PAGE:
Certification of the AgustaWestland AW609 tiltrotor has slipped to 2017 as the Anglo-Italian helicopter manufacturer wrestles with an ambitious development programme and regulatory uncertainty over how to approve a concept never previously used for civil applications.

AgustaWestland in November 2011 acquired the remainder of the programme from former partner Bell Helicopter, and in July 2012 announced a wide-ranging update of the design, which has seen prototypes flying since 2003, including new engines, avionics and flight management systems.

It is this modernisation effort that is partly to blame for the delay to certification previously scheduled for 2016, says the manufacturer. "It is a result of the upgrades being implemented into the aircraft," it says. "We need to develop a brand new cockpit and more capable avionics and couple this with the typical and peculiar tiltrotor technology.

"We want to be sure when it is on the market it can perform as expected."

In parallel with the development effort, it is working with civil aviation regulators both to agree certification standards and to ensure the tiltrotor's acceptance into civil airspace.

According to the manufacturer, the AW609 will be able to perform vertical take-offs and landings, while also attaining a cruise speed of 275kt (510km/h) and climbing to a ceiling of 25,000ft (7,620m), far outside a helicopter's normal operating limits.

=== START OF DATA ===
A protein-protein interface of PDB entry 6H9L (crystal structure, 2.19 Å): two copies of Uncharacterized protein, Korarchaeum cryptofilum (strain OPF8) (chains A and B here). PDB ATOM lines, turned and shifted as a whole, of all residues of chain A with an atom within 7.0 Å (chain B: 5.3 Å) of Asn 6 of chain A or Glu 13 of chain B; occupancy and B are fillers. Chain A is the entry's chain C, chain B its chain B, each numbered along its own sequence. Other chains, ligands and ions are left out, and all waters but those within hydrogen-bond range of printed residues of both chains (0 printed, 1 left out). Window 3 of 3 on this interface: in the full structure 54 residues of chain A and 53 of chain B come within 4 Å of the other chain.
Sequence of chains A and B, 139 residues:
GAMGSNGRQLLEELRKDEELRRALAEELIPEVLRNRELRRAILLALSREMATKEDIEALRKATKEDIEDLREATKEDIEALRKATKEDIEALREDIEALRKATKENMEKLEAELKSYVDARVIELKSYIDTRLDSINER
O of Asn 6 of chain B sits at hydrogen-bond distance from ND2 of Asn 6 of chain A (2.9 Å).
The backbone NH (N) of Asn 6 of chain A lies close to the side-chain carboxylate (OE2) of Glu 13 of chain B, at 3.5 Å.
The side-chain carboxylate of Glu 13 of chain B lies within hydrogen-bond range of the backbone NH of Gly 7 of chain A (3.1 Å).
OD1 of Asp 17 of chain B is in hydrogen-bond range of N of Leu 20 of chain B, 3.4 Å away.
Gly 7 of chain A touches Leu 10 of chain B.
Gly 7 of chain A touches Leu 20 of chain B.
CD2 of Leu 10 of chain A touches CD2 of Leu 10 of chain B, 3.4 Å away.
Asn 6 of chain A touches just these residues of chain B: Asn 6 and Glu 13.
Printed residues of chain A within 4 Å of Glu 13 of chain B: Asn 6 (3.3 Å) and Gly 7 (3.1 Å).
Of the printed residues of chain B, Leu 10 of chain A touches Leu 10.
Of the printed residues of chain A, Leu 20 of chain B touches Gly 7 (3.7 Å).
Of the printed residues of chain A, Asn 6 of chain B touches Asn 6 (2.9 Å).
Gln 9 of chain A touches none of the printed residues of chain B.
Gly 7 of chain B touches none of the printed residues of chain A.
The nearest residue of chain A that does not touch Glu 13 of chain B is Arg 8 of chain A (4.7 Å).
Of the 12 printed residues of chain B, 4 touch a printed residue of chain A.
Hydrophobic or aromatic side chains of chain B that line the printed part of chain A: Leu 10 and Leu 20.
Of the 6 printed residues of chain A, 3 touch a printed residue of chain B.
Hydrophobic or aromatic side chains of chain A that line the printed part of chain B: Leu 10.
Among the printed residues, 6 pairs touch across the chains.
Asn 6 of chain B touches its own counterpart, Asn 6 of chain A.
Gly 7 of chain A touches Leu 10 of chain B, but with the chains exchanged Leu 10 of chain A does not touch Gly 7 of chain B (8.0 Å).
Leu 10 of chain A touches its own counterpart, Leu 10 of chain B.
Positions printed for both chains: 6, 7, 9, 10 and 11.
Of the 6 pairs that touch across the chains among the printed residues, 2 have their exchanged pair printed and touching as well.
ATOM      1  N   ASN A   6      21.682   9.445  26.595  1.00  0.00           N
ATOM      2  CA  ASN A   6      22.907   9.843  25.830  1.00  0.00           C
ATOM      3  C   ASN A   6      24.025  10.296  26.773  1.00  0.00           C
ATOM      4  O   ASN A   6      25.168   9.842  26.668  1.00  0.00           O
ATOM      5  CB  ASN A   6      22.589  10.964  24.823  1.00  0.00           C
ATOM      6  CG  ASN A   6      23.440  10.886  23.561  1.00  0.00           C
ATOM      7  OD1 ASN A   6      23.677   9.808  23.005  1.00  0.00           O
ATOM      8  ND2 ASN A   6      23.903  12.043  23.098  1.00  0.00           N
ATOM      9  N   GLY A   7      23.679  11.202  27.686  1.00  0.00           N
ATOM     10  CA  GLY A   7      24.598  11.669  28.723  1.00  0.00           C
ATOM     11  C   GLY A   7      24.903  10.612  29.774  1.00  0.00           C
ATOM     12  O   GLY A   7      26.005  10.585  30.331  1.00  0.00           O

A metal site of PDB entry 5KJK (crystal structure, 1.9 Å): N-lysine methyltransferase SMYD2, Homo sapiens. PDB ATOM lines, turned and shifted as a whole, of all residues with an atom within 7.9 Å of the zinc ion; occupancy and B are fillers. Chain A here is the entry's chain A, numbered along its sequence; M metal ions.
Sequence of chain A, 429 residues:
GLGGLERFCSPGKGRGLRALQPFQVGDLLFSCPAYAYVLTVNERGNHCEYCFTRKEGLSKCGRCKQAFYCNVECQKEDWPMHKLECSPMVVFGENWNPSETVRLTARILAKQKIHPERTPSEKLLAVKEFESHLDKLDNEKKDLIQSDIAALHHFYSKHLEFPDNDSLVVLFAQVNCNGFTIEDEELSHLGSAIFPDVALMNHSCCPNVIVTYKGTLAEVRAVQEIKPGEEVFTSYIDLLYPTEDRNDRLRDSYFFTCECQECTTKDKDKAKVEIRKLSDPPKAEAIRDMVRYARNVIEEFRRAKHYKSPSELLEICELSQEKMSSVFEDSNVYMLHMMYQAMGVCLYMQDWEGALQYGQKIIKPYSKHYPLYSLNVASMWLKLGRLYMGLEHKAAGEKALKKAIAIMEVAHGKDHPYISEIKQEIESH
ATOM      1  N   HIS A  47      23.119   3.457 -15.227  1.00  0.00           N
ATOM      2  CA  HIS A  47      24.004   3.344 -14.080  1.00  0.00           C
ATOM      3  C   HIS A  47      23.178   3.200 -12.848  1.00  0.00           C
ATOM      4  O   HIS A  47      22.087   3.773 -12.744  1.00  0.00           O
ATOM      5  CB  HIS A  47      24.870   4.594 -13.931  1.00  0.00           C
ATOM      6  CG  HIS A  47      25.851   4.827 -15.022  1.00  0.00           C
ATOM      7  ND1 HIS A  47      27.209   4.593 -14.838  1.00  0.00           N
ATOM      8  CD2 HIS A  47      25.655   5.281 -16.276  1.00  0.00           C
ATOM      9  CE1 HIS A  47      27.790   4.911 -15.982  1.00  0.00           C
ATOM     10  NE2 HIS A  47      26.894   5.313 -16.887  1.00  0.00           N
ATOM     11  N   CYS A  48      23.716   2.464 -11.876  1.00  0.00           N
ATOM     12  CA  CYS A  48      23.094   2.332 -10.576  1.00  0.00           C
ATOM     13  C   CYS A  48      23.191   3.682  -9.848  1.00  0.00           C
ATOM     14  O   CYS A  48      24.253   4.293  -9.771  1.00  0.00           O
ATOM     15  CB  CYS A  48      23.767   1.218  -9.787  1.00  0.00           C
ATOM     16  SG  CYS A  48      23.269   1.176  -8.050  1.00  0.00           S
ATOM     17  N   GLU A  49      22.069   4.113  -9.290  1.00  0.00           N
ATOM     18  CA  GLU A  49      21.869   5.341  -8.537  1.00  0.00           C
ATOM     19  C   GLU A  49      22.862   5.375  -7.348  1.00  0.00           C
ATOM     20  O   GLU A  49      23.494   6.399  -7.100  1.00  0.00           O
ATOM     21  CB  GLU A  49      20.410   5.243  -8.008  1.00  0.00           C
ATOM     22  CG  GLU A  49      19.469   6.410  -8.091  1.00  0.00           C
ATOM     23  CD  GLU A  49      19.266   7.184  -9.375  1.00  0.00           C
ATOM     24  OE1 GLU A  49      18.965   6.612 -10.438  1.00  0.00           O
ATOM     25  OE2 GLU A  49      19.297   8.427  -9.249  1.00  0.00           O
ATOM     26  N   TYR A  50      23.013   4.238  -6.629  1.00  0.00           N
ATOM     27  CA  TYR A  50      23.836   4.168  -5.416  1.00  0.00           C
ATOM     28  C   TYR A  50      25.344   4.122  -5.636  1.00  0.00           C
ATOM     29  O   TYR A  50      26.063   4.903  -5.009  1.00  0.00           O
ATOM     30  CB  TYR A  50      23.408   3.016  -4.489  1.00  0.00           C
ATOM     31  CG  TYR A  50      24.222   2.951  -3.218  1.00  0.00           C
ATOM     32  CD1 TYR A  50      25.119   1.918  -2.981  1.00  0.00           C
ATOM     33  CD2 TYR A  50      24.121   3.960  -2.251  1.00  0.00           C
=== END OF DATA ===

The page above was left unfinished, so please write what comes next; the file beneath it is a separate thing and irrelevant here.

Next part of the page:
Officials from AgustaWestland and Italy's civil aviation regulator ENAC on 3 June presented the AW609 and its performance characteristics to ICAO's council in Montreal, including representatives from the latter's Air Navigation Commission.

AgustaWestland sees a requirement for the development of dedicated "vertiports" to serve civil tiltrotors, which are "totally different from what has been developed for fixed- or rotary-wing operations".

"We have emphasised to the regulatory authorities that there needs to be brand new rules covering the activities of civil tiltrotors," it says.

The AW609 is being developed in Arlington, Texas, with the US Federal Aviation Administration the certification authority for the aircraft. The FAA is creating a "dedicated certification standard" for the programme, says AgustaWestland.

Additionally, the airframer is evaluating the possibility of setting up a second production facility for the AW609 in the USA to complement its existing Italian factory.

"We consider the US market very important; it may be one of the most promising for the AW609. [A second production line] would help us meet US demand," says AgustaWestland.

It projects a global 20-year requirement for 450 civil tiltrotors, with around 30% of these for the USA. Tentative commitments for the type number around 70 aircraft.

Source: Flight International